For more than four decades, Dr. Bernice Resnick Sandler has been a tireless advocate of educational equality for women and girls.
From 1969-1971, Dr. Sandler served as the Chair of the Action Committee for Federal Contract Compliance of the Women’s Equity Action League. In this position, she filed charges of sex discrimination against 250 educational institutions using a little-known federal Executive Order prohibiting contractors from discriminating against employees. It was this strategy that led to the first federal investigations of campus sex discrimination at a time when no laws existed to prohibit discrimination based on gender in education.
Subsequently, Sandler was instrumental in the development, passage and implementation of Title IX, the legislation that prohibits discrimination on the basis of sex in any federally funded education program or activity. Working closely with Representative Edith Green (D-OR) in 1970, Dr. Sandler organized and testified at the first congressional hearing dealing specifically with sex discrimination in education and employment.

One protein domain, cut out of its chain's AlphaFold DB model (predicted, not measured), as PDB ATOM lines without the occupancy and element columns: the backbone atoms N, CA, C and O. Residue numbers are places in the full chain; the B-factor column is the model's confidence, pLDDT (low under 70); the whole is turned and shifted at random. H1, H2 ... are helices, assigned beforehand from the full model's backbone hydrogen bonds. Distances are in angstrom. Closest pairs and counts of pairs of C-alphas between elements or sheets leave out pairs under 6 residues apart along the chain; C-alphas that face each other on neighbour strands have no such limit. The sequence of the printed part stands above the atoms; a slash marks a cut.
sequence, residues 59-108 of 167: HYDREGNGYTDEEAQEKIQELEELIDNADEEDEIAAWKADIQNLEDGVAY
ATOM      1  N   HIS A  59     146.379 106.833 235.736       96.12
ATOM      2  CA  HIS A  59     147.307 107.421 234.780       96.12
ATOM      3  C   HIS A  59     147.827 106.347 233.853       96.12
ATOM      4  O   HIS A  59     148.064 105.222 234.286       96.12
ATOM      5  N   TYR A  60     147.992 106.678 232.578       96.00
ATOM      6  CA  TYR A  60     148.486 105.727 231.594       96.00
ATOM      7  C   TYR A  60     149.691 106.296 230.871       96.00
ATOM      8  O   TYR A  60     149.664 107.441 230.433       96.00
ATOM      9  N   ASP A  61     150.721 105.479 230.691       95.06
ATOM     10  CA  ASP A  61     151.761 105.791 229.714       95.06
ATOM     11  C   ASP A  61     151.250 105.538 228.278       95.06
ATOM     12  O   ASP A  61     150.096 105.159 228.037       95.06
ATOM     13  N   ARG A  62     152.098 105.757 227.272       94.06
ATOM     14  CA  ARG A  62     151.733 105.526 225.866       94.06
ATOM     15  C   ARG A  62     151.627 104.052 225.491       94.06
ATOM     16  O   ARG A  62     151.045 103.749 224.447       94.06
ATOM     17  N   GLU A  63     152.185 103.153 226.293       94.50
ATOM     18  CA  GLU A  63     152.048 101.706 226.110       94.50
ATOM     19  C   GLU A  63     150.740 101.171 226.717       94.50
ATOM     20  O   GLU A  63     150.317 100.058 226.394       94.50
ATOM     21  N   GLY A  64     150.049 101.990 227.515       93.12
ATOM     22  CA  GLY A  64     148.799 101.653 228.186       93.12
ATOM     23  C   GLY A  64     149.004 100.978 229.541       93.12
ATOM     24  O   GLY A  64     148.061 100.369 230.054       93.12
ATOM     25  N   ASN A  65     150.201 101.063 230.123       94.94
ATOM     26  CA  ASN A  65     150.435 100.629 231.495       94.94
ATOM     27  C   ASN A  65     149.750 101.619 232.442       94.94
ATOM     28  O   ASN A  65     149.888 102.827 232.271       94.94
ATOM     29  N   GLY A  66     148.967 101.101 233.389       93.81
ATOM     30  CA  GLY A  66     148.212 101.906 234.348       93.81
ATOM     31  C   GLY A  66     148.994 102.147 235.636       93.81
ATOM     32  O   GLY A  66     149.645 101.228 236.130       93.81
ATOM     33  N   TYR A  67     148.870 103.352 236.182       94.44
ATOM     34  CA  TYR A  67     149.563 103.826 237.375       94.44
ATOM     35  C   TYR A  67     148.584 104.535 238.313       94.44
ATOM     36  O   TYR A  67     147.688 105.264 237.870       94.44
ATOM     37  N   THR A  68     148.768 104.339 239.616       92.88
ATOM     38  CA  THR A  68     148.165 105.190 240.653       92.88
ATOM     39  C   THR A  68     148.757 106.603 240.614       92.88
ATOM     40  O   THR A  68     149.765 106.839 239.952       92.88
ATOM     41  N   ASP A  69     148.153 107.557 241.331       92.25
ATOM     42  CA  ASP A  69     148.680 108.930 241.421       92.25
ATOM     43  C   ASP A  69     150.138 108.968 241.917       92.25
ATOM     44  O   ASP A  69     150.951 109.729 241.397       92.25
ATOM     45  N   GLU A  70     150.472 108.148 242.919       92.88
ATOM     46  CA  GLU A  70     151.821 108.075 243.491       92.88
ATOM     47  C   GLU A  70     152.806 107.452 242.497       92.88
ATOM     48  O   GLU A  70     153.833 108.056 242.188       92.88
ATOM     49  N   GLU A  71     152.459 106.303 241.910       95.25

In that same year, Dr. Sandler served as the Educational Specialist for the House of Representatives Special Subcommittee on Education, making her the first woman ever appointed to a Congressional committee staff to work specifically on women’s issues. In 1971, she wrote the education section for the first federal policy report on sex discrimination in education. In 1975, Dr. Sandler was appointed by Presidents Ford and Carter as the first Chair of the National Advisory Council on Women’s Educational Programs.
Today, Dr. Sandler serves as a Senior Scholar in Residence at the Women’s Research and Education Institute in Washington, DC. An expert in strategies and policies to prevent and respond to sex discrimination in higher education, she has given more than 2,500 presentations. Dr. Sandler is the recipient of numerous awards, including twelve honorary degrees.